Is This Health Care Company Embracing 3-D Printing?

While MAKO Surgical's state-of-the-art robots certainly help improve surgeon accuracy, its 3-D printed implants can't be bad for business, either.

Steve Symington
Steve Symington
Mar 11, 2013 at 9:00PM
Health Care

After a horrendous 2012, things are finally looking up for robotic surgery specialist MAKO Surgical (UNKNOWN:MAKO.DL); less than two weeks ago during its fourth-quarter and full-year 2012 earnings report, MAKO was thankfully able to answer a few of the key questions frustrated investors were asking.

Even so, I still enjoy poking and prodding my way deeper into the businesses underneath the stocks I own. After all, while it's smart to know your investments, even investing great Peter Lynch -- who is best known for his "buy what you know" mantra -- called for investors to maintain an intimate knowledge of their holdings, saying "Unfortunately, buying stocks on ignorance is still a popular American pastime."

Innovative implants
As it stands, MAKO's RIO system guidance called for relatively flat year-over-year sales of between 45 and 48 systems in 2013. Until these numbers manage to pick up, then, we can be sure MAKO will be focusing plenty of attention on growing procedures with its existing customer base.

And that, my fellow Fools, is where MAKO's much-heralded total hip arthoplasty, or THA, solution comes into play, and why I decided it might be useful to learn a bit more about it. After all, while MAKO's currently chunky revenue is largely affected by sales of its high-priced RIO systems, the company's bread and butter going forward will be the recurring revenue stream which results from the sales of its instruments and implants.

Sure enough, MAKO CEO Maurice Ferre had this to say during the company's most recent conference call:

...Hip is going to have a major contribution to our growth. And it's a very important piece of it, it's still early on. We love what we're seeing with our partners, Pipeline, and the type of feedback that we're getting on the PST Cup in particular. This is a very unique technology in terms of combining this porous structured technology and allows for rapid bone absorption. So we're using very novel and unique implants that I think in their own rights are best-in-class.

So what makes these implants so unique? As Dr. Ferre alluded and according to MAKO's THA literature, the porous structured technology in these titanium implants is "highly frictional and offers outer struts designed to interlock with bone."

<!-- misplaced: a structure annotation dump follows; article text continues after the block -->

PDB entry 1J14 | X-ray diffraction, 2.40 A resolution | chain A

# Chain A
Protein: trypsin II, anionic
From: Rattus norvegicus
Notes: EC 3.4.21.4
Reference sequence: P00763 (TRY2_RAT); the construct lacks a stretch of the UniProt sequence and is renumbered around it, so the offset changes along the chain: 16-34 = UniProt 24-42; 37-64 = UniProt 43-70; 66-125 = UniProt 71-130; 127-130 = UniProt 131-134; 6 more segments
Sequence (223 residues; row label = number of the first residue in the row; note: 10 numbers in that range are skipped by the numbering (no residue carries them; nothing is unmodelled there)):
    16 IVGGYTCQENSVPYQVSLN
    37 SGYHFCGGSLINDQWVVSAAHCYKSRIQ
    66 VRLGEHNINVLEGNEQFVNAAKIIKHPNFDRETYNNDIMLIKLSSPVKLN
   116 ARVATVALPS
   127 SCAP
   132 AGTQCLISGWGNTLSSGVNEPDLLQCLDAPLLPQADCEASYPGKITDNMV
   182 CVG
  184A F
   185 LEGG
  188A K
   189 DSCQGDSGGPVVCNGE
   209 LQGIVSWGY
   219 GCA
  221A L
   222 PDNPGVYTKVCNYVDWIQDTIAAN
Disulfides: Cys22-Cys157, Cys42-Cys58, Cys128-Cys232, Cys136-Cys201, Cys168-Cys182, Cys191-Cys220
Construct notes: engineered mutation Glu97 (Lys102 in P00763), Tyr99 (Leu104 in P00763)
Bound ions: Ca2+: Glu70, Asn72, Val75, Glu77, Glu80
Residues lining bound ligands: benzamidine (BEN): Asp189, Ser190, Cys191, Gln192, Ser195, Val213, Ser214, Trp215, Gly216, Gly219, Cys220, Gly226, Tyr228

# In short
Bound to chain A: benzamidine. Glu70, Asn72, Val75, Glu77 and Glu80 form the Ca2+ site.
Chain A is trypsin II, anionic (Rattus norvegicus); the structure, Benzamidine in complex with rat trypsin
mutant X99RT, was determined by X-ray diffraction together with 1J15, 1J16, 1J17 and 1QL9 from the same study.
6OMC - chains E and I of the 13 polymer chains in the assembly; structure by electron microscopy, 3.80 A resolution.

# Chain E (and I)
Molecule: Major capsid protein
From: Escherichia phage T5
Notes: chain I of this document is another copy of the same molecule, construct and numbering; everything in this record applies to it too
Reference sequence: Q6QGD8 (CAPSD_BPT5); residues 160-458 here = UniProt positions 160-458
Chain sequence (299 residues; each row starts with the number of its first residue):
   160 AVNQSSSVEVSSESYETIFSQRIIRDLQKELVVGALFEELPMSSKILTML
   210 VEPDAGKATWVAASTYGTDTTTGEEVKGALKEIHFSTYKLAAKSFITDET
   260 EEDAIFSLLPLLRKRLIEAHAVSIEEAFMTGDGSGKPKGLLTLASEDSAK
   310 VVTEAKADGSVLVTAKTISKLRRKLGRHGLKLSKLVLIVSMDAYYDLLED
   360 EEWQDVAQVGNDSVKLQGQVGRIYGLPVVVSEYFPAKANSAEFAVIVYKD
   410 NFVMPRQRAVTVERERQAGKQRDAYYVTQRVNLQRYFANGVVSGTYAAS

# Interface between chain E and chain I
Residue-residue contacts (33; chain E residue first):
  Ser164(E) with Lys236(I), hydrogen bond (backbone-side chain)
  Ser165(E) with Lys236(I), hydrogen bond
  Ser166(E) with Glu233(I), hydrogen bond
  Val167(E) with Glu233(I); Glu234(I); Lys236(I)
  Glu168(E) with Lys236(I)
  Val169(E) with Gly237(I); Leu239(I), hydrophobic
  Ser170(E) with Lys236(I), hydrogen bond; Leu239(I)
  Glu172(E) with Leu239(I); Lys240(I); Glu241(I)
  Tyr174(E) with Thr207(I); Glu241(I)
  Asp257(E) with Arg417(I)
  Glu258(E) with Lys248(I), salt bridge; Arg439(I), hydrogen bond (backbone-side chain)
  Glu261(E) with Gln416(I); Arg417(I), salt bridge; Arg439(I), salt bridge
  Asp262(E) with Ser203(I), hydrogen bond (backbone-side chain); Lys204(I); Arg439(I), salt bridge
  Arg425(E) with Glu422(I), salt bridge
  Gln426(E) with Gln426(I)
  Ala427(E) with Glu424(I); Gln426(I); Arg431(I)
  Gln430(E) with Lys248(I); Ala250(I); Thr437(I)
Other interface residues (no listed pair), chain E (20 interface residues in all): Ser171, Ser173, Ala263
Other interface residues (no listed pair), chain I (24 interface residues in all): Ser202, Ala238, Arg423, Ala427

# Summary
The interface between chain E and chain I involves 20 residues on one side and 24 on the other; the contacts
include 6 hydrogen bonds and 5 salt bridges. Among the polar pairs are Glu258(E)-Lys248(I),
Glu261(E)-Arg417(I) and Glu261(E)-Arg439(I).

Source: MAKO Surgical Hip 2.0 brochure.

Highly frictional, indeed. In fact, those implants look more like sandpaper than anything else. The end result, apparently, is a more stable, precisely fitting implant.

Innovative, 3-D printed implants
That, however, isn't even the coolest part. Remember the above-mentioned implant specialist Pipeline Orthopedics? Yep, the same partner in which MAKO made a $7 million investment during the third quarter of 2012. 

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According to a January press release from Intelligent Manufacturing Systems, Pipeline's Senior VP of R&D Robert Cohem was a presenter at a recent Penn State event, which was supported by the National Additive Manufacturing Innovation Institute, or NAMII for short.

What, you ask, was he presenting? A "state of the art hip replacement using additive manufacturing to create a bonelike structure to vastly improve the attachment of bone to titanium to the point of being stronger than bone at the attachment point, [greatly reducing] time to full recovery." Sounds an awful lot like the implants MAKO is using in its THA solution, right?

Sure enough, according to a presentation last year from additive manufacturing specialist EOS, Pipeline Orthopedics was all set in early 2012 to market titanium implants, which were created using EOS' specialized direct metal laser-sintering 3-D printing technology. For those of you keeping track, this is the same EOS which, until 2004, had outstanding patent infringement lawsuits against 3D Systems (NYSE:DDD), which it only agreed to drop after 3D Systems agreed to acquire its "Stereos" rapid prototyping technology.

Interestingly enough, this also serves as a fantastic reminder that highly visible publicly traded companies like 3D Systems aren't the only games in town for additive manufacturing. Nonetheless, as I've mentioned before, because the 3-D printing industry still arguably remains in its infancy, there should be plenty of room for multiple companies in the space to thrive -- especially market leading stalwarts like 3D Systems.

Foolish final thoughts
In the end, by investing in the development of innovative implants to complement its own cutting-edge robotic surgery system, MAKO is effectively working to differentiate itself from other implant providers like Zimmer, Stryker, and health care giant Johnson & Johnson (NYSE:JNJ) -- the last of which just lost its first of 10,750 lawsuits over defective metal-on-metal hip implants.

Finally, considering MAKO is also continuing to grow the mountain of clinical evidence in support of the effectiveness of its RIO systems and MAKOplasty knee and hip procedures, it seems an increasingly safe bet that the future is bright for this young robotic surgery company.